A city with an important and prestigious history, Turin offers its visitors numerous attractions. Palaces, museums, churches, castles … monuments of Turin are really so many that a few days trip will not be enough to see them all. Among the Palaces, not to be missed are Palazzo Carignano, Palazzo Reale and Palazzo Madama, architectural works among the finest examples of Baroque art.
Palazzo Carignano hosts the National Museum of the Italian Renaissance and was wanted by Emanuele Filiberto of Savoy-Carignano in 1679 as a palace for his family. It is characterized by an unique U-shaped plant with an elliptical tower from which origin two wings: the effect is worthy to be admired, as well as the interiors, decorated with stucco and paintings of great value, including some of Legnanino.
Located in Piazza Castello, the Palazzo Reale in Turin was rather the symbol of the dynasty of Savoy and because of its historical and artistic importance was declared a UNESCO World Heritage .The styles that characterize it are Rococo, Baroque and Neoclassical, due to the various stages of construction, which started with the project given to Ascanio Vitozzi at the end of ‘500 and continued by many other artists, for a final result of exceptional caliber. Outside, the 107 meters long facade is impressive, with symmetrical side pavilions, and beside these, on the left stands the chapel of the Holy Shroud erected in order to preserve this important relic. The interior is gorgeous, of course, with frescoes, tapestries, porcelain, statues, paintings and furniture. Nothing is less than admirable in this building and the level of these ornaments and decorations can hardly leave you indifferent. If you visit Torino, visiting the Royal Palace is essential.
Even Palazzo Madama is a World Heritage by UNESCO and combines in itself almost 2000 years of history. Its birth was in fact in the guise of Decumana Gate, a building with defensive functions, which over the centuries became the residence of the dukes of Savoy. In XV century two royal Madame transformed what was a simple imposing castle in a spectacular piece of art, with works of embellishment continued thereafter. The facade by Juvarro is now being restored and the building the museum contains works of art of inestimable value (in particular the art gallery and the porcelains).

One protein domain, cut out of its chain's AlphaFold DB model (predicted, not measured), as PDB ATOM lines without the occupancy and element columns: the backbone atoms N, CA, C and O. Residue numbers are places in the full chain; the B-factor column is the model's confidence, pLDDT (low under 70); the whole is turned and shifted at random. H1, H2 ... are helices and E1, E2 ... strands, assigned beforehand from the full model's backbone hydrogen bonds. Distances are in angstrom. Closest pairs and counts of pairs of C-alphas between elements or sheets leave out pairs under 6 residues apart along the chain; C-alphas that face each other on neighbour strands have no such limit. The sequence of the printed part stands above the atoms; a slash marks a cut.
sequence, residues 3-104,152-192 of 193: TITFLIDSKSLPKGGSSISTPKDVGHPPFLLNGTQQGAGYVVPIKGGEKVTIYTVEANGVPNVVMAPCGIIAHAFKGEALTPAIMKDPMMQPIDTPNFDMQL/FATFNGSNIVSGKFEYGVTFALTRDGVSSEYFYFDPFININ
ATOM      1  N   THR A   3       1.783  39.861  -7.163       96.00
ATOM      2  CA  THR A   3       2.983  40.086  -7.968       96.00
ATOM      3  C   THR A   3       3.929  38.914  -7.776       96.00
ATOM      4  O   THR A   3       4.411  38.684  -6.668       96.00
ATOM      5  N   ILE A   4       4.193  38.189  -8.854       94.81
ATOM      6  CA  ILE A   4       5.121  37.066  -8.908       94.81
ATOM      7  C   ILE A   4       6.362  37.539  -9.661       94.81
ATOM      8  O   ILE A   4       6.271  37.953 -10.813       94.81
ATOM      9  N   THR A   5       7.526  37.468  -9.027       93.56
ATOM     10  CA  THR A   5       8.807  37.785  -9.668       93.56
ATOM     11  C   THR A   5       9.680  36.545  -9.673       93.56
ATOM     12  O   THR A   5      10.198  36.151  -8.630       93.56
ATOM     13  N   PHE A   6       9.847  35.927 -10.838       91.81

These three are probably the most famous palaces of Turin, but at least another two monuments worth to be visited: The Mole Antonelliana and the Castle with Valentino Park.
The Mole Antonelliana
Probably the true symbol of the city, the Mole was begun in 1863 and completed in 1889. With many years and much controversy for its construction, the history of this monument is truly troubled: in 1904 the statue above it was destroyed by a hurricane, and in 1953 the top was destroyed by a storm and was subsequently replaced with a metal structure. Despite these misfortunes, however, the Mole is one of the most fascinating monument of the city and from its height (over 160 meters) you can have a spectacular view of Turin, thanks to the elevator that leads right up to the spire. Inside, in addition, the National Cinema Museum conserves precious testimonies of Italian cinema. The Mole is open every day except Monday, from 10 am to 8 pm (Saturdays until 11 pm). The lift and the museum are paid but worth the investment of a few dollars needed to enjoy them.
Turin Castle and Valentino Park
The most important Turin Monuments to visit bought by the Savoy family in mid-1500 and renovated in 1600 at the behest of Maria Cristina of France, who wanted a castle similar to those of the Loire. The horseshoe shape is adorned with four towers and a central marble floor. All around the castle, the Valentino Park is beloved by the townsfolk. Inside of it you can admire the faithful reconstruction of a medieval village, the Mundane Garden and the Rocky Garden, two legacies of the exposure Flor, 1961. Very nice is also the Fountain of twelve months, a rococo fountain by the Italian artist Ceppi.
If you stay in Turin for a few days, probably you will not be able to see everything this city can offer, but by visiting these monuments surely you’ll get the most from your journey.
Hi, I’m Gianni, a passionated Italian traveller. I love visiting new cities and nations. At the moment I’ve been in four continents (missing Oceania). Everytime I can, I start a new journey.